“This is not a test,” an electronic female voice announced. “This is the Emergency Broadcast System. A state of emergency has been declared. All residents of Angel City and immediate areas are ordered to stay indoors at this time. A citywide curfew has been put in place—”
Maddy switched the station. The message continued. “I repeat, this is not a test. Emergency shelters are located at—”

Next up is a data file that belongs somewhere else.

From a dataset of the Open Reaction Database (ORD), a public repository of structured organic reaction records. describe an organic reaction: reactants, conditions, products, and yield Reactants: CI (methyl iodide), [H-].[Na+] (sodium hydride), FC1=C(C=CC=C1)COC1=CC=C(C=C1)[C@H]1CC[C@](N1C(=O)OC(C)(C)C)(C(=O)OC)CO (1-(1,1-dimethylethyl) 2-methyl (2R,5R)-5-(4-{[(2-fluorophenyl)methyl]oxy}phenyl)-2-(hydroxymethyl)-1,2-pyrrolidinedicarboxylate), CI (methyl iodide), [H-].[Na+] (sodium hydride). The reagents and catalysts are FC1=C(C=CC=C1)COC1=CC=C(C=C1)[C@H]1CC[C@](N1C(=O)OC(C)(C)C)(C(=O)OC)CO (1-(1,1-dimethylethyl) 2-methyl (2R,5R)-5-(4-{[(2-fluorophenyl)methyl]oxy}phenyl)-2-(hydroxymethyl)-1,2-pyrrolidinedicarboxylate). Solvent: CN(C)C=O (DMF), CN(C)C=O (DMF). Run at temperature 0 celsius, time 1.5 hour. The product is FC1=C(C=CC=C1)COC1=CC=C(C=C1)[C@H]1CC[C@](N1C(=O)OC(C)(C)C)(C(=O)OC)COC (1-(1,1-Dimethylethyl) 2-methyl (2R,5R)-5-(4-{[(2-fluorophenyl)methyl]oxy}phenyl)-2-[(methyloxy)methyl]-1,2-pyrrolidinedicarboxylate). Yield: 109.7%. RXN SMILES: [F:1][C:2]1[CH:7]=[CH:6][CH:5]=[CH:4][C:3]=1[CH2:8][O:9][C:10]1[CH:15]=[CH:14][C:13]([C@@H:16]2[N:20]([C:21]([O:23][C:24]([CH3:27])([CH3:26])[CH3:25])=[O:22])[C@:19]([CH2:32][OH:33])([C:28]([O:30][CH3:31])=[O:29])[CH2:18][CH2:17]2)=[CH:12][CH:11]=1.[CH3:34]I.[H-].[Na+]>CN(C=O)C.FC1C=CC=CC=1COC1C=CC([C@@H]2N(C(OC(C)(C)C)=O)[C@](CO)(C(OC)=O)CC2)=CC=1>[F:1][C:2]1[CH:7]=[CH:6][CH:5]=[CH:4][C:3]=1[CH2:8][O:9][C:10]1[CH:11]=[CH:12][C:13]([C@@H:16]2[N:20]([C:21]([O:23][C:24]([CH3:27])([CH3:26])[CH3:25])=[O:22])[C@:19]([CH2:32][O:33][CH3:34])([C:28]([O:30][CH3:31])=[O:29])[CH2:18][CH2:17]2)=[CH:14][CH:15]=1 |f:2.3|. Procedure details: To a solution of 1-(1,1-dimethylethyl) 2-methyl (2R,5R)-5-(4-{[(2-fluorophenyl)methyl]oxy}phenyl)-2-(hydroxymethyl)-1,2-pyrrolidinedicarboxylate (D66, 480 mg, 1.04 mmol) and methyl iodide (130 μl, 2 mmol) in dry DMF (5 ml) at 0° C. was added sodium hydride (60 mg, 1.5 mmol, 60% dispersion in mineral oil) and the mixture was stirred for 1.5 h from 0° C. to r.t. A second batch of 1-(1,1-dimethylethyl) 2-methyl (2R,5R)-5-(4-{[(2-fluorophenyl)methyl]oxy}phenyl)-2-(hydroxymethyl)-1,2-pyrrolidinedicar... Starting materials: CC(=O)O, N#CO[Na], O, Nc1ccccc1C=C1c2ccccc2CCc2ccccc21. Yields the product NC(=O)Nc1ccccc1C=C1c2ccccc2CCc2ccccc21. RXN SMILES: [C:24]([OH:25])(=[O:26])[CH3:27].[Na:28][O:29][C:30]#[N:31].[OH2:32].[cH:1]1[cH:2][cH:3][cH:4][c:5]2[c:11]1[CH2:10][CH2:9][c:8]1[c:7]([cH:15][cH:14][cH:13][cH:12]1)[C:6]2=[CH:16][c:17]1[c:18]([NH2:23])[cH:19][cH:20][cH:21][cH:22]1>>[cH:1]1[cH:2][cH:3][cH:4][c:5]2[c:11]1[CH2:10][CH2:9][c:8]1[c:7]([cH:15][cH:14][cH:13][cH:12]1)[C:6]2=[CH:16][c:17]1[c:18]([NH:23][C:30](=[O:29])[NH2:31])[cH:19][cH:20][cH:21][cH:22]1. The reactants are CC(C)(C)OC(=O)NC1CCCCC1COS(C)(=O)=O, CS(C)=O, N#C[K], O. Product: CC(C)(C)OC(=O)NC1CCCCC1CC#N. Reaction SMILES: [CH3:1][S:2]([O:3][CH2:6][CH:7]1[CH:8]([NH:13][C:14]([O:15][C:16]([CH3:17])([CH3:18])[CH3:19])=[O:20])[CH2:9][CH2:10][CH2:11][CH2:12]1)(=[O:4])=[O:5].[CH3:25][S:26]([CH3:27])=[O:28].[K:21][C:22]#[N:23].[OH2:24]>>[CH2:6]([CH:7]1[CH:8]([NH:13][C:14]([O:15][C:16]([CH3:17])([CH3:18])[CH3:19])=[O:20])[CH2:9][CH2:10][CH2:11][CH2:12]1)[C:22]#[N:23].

Maddy switched the station again. Same thing. Every station was broadcasting it. When the message ended, it simply started over again. Something about that message made this whole situation even more real. Made it worse. She listened to the robotic voice play again and again. This is not a test. This is not a test. She glanced up at the sky, which was beginning to darken. The sunny day was growing dim as a gray blanket of clouds stretched over the city. Wind gusts shot past the Audi now, almost shrieking. What was going to happen? What kind of hell were they in for? Gradually Maddy began to recognize her all-too-familiar surroundings. She was headed toward the heart of Angel City—home. She pulled her fingers through her hair and wiped her puffy eyes. The exit for Angel Boulevard approached, and she pulled onto the off-ramp.